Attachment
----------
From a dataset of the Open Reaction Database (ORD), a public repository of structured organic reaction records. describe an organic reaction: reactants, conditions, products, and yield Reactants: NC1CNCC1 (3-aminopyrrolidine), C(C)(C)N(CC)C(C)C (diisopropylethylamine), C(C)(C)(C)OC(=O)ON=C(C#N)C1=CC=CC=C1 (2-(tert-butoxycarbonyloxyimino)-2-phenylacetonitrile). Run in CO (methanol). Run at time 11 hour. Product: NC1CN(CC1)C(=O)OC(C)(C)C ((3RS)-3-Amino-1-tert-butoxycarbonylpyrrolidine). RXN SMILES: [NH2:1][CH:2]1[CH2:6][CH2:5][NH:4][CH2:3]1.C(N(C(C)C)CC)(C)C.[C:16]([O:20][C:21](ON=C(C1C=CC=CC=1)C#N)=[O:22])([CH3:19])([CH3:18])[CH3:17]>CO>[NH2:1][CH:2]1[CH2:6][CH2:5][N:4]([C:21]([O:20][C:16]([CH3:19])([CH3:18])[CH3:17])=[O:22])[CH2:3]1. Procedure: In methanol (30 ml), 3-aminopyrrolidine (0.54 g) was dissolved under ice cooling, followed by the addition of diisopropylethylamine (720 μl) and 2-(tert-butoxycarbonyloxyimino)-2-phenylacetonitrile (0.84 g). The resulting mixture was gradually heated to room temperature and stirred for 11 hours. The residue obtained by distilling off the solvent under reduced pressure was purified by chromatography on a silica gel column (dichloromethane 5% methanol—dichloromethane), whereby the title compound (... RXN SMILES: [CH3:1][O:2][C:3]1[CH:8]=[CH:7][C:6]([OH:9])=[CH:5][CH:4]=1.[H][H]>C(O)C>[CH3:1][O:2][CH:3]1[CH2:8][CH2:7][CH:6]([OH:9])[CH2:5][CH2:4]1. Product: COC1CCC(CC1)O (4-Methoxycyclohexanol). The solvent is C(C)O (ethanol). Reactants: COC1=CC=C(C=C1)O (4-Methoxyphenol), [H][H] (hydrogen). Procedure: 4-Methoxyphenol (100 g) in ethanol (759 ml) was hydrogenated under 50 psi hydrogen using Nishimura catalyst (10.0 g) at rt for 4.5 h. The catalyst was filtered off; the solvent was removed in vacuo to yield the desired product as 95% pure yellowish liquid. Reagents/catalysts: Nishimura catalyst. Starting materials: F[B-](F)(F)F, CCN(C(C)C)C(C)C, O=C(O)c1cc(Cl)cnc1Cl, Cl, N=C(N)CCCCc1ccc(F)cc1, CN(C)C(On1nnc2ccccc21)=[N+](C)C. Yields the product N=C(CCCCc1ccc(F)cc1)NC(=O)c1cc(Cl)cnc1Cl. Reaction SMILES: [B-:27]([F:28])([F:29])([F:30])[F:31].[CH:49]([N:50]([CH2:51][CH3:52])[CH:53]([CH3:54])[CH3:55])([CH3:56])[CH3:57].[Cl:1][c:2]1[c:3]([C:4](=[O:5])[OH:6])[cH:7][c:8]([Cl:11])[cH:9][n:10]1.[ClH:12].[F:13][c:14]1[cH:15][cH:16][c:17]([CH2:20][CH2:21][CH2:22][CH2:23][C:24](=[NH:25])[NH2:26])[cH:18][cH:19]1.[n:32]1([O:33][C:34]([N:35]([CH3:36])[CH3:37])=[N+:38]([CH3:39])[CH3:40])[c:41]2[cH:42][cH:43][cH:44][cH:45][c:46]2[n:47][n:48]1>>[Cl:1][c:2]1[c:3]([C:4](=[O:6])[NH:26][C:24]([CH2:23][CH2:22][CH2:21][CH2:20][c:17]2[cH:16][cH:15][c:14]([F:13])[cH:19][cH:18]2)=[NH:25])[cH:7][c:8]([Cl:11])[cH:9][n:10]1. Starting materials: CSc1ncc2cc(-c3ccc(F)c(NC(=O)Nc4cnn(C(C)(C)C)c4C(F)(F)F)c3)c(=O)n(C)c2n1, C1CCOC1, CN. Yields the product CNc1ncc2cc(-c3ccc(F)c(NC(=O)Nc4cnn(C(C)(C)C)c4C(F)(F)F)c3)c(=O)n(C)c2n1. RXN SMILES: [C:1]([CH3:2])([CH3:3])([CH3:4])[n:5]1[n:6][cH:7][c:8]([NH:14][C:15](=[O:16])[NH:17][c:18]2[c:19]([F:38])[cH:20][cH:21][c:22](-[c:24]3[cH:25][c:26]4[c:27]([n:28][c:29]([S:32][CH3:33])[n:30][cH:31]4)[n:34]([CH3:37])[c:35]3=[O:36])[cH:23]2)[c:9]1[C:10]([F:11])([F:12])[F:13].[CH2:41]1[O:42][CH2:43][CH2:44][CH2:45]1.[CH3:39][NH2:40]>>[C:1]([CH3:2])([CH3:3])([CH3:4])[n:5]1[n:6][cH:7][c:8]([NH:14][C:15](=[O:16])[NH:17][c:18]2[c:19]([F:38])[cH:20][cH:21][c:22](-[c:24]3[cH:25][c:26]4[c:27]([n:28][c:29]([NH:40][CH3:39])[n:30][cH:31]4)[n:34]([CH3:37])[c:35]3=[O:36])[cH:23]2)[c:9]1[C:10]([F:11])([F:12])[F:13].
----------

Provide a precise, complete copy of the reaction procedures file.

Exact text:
From a dataset of the Open Reaction Database (ORD), a public repository of structured organic reaction records. describe an organic reaction: reactants, conditions, products, and yield Reactants: NC1CNCC1 (3-aminopyrrolidine), C(C)(C)N(CC)C(C)C (diisopropylethylamine), C(C)(C)(C)OC(=O)ON=C(C#N)C1=CC=CC=C1 (2-(tert-butoxycarbonyloxyimino)-2-phenylacetonitrile). Run in CO (methanol). Run at time 11 hour. Product: NC1CN(CC1)C(=O)OC(C)(C)C ((3RS)-3-Amino-1-tert-butoxycarbonylpyrrolidine). RXN SMILES: [NH2:1][CH:2]1[CH2:6][CH2:5][NH:4][CH2:3]1.C(N(C(C)C)CC)(C)C.[C:16]([O:20][C:21](ON=C(C1C=CC=CC=1)C#N)=[O:22])([CH3:19])([CH3:18])[CH3:17]>CO>[NH2:1][CH:2]1[CH2:6][CH2:5][N:4]([C:21]([O:20][C:16]([CH3:19])([CH3:18])[CH3:17])=[O:22])[CH2:3]1. Procedure: In methanol (30 ml), 3-aminopyrrolidine (0.54 g) was dissolved under ice cooling, followed by the addition of diisopropylethylamine (720 μl) and 2-(tert-butoxycarbonyloxyimino)-2-phenylacetonitrile (0.84 g). The resulting mixture was gradually heated to room temperature and stirred for 11 hours. The residue obtained by distilling off the solvent under reduced pressure was purified by chromatography on a silica gel column (dichloromethane 5% methanol—dichloromethane), whereby the title compound (... RXN SMILES: [CH3:1][O:2][C:3]1[CH:8]=[CH:7][C:6]([OH:9])=[CH:5][CH:4]=1.[H][H]>C(O)C>[CH3:1][O:2][CH:3]1[CH2:8][CH2:7][CH:6]([OH:9])[CH2:5][CH2:4]1. Product: COC1CCC(CC1)O (4-Methoxycyclohexanol). The solvent is C(C)O (ethanol). Reactants: COC1=CC=C(C=C1)O (4-Methoxyphenol), [H][H] (hydrogen). Procedure: 4-Methoxyphenol (100 g) in ethanol (759 ml) was hydrogenated under 50 psi hydrogen using Nishimura catalyst (10.0 g) at rt for 4.5 h. The catalyst was filtered off; the solvent was removed in vacuo to yield the desired product as 95% pure yellowish liquid. Reagents/catalysts: Nishimura catalyst. Starting materials: F[B-](F)(F)F, CCN(C(C)C)C(C)C, O=C(O)c1cc(Cl)cnc1Cl, Cl, N=C(N)CCCCc1ccc(F)cc1, CN(C)C(On1nnc2ccccc21)=[N+](C)C. Yields the product N=C(CCCCc1ccc(F)cc1)NC(=O)c1cc(Cl)cnc1Cl. Reaction SMILES: [B-:27]([F:28])([F:29])([F:30])[F:31].[CH:49]([N:50]([CH2:51][CH3:52])[CH:53]([CH3:54])[CH3:55])([CH3:56])[CH3:57].[Cl:1][c:2]1[c:3]([C:4](=[O:5])[OH:6])[cH:7][c:8]([Cl:11])[cH:9][n:10]1.[ClH:12].[F:13][c:14]1[cH:15][cH:16][c:17]([CH2:20][CH2:21][CH2:22][CH2:23][C:24](=[NH:25])[NH2:26])[cH:18][cH:19]1.[n:32]1([O:33][C:34]([N:35]([CH3:36])[CH3:37])=[N+:38]([CH3:39])[CH3:40])[c:41]2[cH:42][cH:43][cH:44][cH:45][c:46]2[n:47][n:48]1>>[Cl:1][c:2]1[c:3]([C:4](=[O:6])[NH:26][C:24]([CH2:23][CH2:22][CH2:21][CH2:20][c:17]2[cH:16][cH:15][c:14]([F:13])[cH:19][cH:18]2)=[NH:25])[cH:7][c:8]([Cl:11])[cH:9][n:10]1. Starting materials: CSc1ncc2cc(-c3ccc(F)c(NC(=O)Nc4cnn(C(C)(C)C)c4C(F)(F)F)c3)c(=O)n(C)c2n1, C1CCOC1, CN. Yields the product CNc1ncc2cc(-c3ccc(F)c(NC(=O)Nc4cnn(C(C)(C)C)c4C(F)(F)F)c3)c(=O)n(C)c2n1. RXN SMILES: [C:1]([CH3:2])([CH3:3])([CH3:4])[n:5]1[n:6][cH:7][c:8]([NH:14][C:15](=[O:16])[NH:17][c:18]2[c:19]([F:38])[cH:20][cH:21][c:22](-[c:24]3[cH:25][c:26]4[c:27]([n:28][c:29]([S:32][CH3:33])[n:30][cH:31]4)[n:34]([CH3:37])[c:35]3=[O:36])[cH:23]2)[c:9]1[C:10]([F:11])([F:12])[F:13].[CH2:41]1[O:42][CH2:43][CH2:44][CH2:45]1.[CH3:39][NH2:40]>>[C:1]([CH3:2])([CH3:3])([CH3:4])[n:5]1[n:6][cH:7][c:8]([NH:14][C:15](=[O:16])[NH:17][c:18]2[c:19]([F:38])[cH:20][cH:21][c:22](-[c:24]3[cH:25][c:26]4[c:27]([n:28][c:29]([NH:40][CH3:39])[n:30][cH:31]4)[n:34]([CH3:37])[c:35]3=[O:36])[cH:23]2)[c:9]1[C:10]([F:11])([F:12])[F:13].